Then there are those Roger Sayre photographs: four blown-up, ultra-slow-exposure shots of young people in a time of global crisis, their facial features blurring into the blue-white background, expressions inscrutable, enveloped by shadows. As it always does, Sayre’s big camera amplifies the sitter’s vulnerability. It’s like an x-ray machine that can access emotional turbulence and turn it inside out, externalizing it into haloes, shimmers, and dark radiance.

The photos also make a statement about the body’s existence in time. A Sayre photograph is no quick snapshot. Like Mary Tooley Parker’s hanging rugs and Choi’s elaborate wall-design, its very existence implies a period of concentration and repose. What’s most important (and most clearly captured in the photos) is that stillness is never absolute.  The body changes — even when we don’t think it is. It shuffles around, it shudders and shakes on its own. It’s spurred into involuntary action by discomfort, hidden injuries, and organic decay.

And if the careful, gentle, wounded “Living in the Invisible” leaves you wanting something with a bit more flash, all you’ve got to do is step into the next gallery. Jeremiah Teipen’s vibrant “InterExitFace” is busy with light boxes, video screens, monitors, and glowing electric what-is-its. It feels a bit like plunging into the back end of a giant computer, and even more like encountering a roomful of home electronics that have morphed, mutated, and mushroomed into forms beyond the user’s control.  I don’t know how much of “InterExitFace” was created before the pandemic — quite a lot of it, I reckon — but as a visual metaphor for the digital takeover of our living spaces during quarantine, it’ll do very well.  Not all injuries of the pandemic era are slow-growing.  Some of them are immediate, and all too visible.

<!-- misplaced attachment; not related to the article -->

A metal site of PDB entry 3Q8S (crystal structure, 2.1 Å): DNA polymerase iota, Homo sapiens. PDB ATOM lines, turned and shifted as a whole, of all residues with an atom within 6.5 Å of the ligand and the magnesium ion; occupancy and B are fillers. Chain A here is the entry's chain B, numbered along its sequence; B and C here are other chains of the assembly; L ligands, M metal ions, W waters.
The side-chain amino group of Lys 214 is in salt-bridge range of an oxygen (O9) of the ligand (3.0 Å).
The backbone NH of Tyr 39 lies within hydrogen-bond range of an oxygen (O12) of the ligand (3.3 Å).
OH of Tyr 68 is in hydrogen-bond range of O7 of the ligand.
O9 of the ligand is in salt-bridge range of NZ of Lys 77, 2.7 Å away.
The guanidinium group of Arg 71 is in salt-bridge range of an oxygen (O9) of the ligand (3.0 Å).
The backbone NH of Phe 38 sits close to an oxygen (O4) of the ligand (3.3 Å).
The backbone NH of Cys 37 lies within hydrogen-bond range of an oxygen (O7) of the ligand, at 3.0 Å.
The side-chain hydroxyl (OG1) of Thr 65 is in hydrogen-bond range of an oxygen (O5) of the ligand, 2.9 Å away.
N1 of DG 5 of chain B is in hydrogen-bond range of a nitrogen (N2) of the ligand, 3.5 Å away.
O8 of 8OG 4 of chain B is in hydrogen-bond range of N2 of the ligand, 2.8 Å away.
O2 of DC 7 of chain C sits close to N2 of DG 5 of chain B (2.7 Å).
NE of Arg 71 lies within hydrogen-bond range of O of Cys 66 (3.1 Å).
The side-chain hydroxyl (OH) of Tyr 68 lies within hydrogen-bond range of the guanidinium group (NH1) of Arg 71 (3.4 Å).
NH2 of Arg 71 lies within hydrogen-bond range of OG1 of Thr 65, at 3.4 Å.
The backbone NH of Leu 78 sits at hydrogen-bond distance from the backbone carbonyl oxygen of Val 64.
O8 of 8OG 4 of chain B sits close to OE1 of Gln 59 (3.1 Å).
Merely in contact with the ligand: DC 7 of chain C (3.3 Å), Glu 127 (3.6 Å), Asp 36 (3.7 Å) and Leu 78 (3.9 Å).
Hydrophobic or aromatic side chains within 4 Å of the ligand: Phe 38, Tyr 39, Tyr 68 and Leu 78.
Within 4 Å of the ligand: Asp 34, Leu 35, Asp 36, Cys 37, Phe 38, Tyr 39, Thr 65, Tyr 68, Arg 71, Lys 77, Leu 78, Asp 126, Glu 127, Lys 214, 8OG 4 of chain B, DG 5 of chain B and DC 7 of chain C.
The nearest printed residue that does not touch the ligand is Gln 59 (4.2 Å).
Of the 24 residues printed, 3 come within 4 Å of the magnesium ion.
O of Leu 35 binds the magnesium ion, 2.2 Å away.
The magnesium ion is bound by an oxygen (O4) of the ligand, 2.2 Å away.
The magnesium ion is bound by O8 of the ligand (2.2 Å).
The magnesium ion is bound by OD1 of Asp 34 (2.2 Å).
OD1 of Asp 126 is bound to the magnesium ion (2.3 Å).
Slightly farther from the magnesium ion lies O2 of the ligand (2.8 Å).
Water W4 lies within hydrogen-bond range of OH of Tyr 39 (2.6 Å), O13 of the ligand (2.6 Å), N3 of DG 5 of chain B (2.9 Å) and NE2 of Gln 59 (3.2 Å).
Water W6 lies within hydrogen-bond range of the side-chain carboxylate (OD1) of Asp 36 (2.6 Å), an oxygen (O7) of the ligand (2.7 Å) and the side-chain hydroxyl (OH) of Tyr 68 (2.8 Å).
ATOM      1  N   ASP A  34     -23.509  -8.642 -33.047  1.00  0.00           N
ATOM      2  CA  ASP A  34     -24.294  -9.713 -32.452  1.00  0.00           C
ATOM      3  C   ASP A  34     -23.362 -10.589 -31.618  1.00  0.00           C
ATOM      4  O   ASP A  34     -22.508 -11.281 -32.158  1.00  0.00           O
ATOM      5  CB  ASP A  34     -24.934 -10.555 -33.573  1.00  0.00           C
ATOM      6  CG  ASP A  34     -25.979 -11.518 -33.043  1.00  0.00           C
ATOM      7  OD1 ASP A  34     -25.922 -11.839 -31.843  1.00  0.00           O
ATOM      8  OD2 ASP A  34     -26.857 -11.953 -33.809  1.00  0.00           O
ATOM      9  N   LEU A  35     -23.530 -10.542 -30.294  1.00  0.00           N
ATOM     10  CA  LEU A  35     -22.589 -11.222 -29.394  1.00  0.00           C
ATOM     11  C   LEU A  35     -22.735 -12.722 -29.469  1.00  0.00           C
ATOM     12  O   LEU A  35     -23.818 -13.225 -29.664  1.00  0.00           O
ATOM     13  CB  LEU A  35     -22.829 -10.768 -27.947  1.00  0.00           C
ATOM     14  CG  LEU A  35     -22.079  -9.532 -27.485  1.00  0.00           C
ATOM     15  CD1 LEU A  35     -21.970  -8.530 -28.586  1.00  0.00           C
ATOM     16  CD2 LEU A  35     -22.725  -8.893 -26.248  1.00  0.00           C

Both “Living in the Invisible” and “InterExitFace” will be on view at HCCC until March 23. For a college gallery, Dineen Hull is quite accessible: it’s open from noon until 4 p.m. from Tuesday through Friday. The art space is on the sixth floor of the Gabert Library Building.

Featured photo Mary Tooley Parker, “Times Square, 1976”

Tris McCall

Tris McCall has written about art, architecture, performance, politics, and public culture for many publications, including the Newark Star-Ledger, the Bergen Record, Jersey Beat, the Jersey City Reporter,...